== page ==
Now the real work beginsThe consumer scare regarding chemicals in everyday household goods is spreading fast. Since the probe into killer humidifier sterilizers, consumers have become skeptical and anxious of all consumer products from anti-odor sprays to mouth cleaners. Housewives are throwing away products containing questionable chemicals and studying labels. The public remains unconvinced of the genuineness of Reckitt Benckiser Korea, the maker of the Oxy line of humidifier sterilizers that killed scores of people, even after its CEO arrived in Daejeon to deliver a belated personal apology to a group of victims and families.
But the local government is strangely calm about the issue. The minister of environment claims the government could not respond at the time when the health ministry ordered a recall on humidifier sterilizers, linking them to lung ailments in 2011, because there were no adequate regulations. The industry and health ministries say the case is out of their jurisdiction. How can government offices toss around responsibility when public health and safety are at stake? Recent cabinet meetings on social affairs, chaired by the deputy prime minister on society, underscore how poorly the government comprehends and addresses the threat from biocides in everyday household consumer products. Instead of coming up with effective measures, the cabinet idly discussed the scrutiny of foreign species. Environment Minister Yoon Seong-kyu spoke on the issue by way of a video conference call from Sejong administrative municipality with the rest of the cabinet.
Chemicals are indispensable in everyday modern lives. Before people were known to have been sickened and killed through the daily inhalation of toxic chemical substances from humidifiers, we did not realize that biocides take up 30 percent to 40 percent of everyday chemical substances. The government has failed to inform the public of this threat. Companies abused the lax regulations and supervision for profit. Authorities also paid little attention to the global trend. The European Union has been regulating biocides since 1998, supervising them under different groups. For instance, chloroethane is strictly prohibited in any compressed aerosol flammable gas. The damage is done, but the work to prevent further damages must be carried out immediately. The government should first of all unify biocide supervisory and regulatory offices. The act on evaluating chemical substances full of loopholes also must be fixed. It does not make sense to exempt companies from toxicity safety tests because they manufacture, import or product a certain amount. Regulations must be strengthened, not eased. The government must demonstrate the will and resolution to show it makes public interest its priority.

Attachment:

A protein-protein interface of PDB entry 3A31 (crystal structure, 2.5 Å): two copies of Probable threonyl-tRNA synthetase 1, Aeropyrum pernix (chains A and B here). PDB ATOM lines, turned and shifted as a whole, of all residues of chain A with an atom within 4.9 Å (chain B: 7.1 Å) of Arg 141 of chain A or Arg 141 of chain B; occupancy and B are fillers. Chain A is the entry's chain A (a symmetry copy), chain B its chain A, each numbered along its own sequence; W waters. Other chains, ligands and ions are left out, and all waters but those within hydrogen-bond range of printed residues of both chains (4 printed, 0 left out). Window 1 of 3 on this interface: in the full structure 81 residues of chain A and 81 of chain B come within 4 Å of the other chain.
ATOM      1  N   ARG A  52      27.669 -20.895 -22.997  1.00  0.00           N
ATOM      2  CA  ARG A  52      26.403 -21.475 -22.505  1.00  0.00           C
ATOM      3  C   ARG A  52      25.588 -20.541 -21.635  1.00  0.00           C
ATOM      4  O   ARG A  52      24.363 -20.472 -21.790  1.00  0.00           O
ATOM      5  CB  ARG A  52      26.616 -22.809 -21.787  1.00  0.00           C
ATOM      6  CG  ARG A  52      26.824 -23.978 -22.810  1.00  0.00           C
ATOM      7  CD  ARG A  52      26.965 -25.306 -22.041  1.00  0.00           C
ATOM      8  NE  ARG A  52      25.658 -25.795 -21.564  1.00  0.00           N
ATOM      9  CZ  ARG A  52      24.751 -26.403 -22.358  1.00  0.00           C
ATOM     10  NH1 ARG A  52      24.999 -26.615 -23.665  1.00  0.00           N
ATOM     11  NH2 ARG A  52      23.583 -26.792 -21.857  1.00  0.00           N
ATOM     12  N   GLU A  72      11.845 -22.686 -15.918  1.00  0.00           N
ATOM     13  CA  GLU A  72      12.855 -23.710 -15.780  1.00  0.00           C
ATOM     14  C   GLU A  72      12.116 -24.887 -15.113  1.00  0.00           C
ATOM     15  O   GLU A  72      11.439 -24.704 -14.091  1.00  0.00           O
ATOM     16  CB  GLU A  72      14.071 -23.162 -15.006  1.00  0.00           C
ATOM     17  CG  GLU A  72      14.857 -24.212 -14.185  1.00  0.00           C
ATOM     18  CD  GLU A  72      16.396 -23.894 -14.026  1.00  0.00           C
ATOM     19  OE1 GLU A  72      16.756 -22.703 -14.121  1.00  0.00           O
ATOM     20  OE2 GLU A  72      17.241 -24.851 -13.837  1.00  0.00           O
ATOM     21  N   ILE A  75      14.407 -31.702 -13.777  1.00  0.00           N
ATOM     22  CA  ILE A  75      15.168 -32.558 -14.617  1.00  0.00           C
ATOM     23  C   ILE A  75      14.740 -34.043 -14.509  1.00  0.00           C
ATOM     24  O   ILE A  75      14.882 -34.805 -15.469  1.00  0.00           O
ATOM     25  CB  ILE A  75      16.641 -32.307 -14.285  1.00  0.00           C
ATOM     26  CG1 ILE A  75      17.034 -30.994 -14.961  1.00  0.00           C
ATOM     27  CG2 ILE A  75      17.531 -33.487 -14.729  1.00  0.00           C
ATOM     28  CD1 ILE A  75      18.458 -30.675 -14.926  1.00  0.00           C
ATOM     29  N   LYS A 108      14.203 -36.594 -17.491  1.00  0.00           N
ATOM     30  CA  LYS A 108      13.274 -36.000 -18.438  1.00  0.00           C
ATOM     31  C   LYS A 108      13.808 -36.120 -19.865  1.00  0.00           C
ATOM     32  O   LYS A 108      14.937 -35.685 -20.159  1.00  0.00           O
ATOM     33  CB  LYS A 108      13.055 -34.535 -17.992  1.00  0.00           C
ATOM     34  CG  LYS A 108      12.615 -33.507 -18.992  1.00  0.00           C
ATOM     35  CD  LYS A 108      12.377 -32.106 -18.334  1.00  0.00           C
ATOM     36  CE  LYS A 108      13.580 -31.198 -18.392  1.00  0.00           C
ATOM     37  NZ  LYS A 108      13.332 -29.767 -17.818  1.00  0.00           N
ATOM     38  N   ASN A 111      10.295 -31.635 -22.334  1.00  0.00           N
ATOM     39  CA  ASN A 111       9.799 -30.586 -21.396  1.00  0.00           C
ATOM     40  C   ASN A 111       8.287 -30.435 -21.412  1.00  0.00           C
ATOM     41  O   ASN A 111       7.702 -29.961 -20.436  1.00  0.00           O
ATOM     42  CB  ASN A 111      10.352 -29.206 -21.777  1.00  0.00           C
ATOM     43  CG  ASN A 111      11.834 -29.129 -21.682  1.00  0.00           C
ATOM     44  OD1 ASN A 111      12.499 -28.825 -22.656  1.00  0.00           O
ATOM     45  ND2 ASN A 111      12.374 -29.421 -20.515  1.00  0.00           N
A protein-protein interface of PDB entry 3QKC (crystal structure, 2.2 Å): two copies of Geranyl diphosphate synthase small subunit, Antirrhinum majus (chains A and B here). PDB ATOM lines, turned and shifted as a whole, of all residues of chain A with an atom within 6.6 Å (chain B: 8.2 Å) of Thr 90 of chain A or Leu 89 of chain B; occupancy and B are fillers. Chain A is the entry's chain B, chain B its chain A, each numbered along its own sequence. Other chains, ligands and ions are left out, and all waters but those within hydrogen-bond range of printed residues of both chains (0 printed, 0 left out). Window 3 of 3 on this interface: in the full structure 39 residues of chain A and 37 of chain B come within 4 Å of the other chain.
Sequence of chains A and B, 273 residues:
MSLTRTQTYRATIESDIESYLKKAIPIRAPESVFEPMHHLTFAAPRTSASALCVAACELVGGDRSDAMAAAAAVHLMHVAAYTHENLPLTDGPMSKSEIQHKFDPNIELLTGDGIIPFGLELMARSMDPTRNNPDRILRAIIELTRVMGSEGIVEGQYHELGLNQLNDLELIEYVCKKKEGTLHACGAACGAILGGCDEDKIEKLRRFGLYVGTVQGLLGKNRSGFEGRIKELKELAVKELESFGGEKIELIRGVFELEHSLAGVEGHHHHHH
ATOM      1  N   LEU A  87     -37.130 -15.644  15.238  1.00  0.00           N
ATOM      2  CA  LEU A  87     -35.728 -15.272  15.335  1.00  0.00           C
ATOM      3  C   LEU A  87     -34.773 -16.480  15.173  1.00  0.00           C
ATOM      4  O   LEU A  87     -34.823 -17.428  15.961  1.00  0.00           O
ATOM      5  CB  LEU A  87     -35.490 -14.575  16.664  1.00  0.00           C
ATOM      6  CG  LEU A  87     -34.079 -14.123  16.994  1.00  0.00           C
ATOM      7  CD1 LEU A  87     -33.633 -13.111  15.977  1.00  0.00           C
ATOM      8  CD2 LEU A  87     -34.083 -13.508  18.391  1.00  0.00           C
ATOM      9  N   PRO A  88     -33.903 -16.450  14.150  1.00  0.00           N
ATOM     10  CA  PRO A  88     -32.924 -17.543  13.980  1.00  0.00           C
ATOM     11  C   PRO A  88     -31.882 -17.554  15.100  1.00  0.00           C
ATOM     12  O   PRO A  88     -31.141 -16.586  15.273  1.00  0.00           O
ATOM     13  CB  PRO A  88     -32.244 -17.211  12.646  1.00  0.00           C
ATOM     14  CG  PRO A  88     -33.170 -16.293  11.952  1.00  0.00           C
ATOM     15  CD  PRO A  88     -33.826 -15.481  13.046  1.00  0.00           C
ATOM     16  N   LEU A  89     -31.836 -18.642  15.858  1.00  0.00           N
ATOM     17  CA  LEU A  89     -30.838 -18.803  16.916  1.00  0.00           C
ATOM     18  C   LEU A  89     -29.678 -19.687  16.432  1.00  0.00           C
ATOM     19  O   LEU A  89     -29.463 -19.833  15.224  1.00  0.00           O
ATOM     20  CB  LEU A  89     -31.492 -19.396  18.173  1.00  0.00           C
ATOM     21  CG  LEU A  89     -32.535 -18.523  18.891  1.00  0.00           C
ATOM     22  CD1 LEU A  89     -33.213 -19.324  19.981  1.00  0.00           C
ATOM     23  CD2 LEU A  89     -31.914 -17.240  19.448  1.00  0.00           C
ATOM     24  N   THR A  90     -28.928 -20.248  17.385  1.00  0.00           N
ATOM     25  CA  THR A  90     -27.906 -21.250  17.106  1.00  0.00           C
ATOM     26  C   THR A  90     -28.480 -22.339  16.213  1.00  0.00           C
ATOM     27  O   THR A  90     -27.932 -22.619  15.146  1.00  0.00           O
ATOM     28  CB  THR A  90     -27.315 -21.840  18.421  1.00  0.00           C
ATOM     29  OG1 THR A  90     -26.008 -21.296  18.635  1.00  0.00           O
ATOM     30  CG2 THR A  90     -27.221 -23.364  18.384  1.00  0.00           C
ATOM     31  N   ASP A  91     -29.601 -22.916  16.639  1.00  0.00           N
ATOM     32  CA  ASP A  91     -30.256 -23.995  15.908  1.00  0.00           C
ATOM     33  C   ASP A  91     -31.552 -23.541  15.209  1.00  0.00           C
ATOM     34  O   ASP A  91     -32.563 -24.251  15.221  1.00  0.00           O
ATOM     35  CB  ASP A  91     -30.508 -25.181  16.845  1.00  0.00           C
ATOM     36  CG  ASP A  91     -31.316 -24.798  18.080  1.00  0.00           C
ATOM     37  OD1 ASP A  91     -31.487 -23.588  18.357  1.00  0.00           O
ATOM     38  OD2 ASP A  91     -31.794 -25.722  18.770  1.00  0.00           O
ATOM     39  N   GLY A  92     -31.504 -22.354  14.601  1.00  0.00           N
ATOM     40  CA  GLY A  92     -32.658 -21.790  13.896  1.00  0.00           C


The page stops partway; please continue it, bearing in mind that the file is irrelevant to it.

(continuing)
JoongAng Ilbo, May 21, Page 26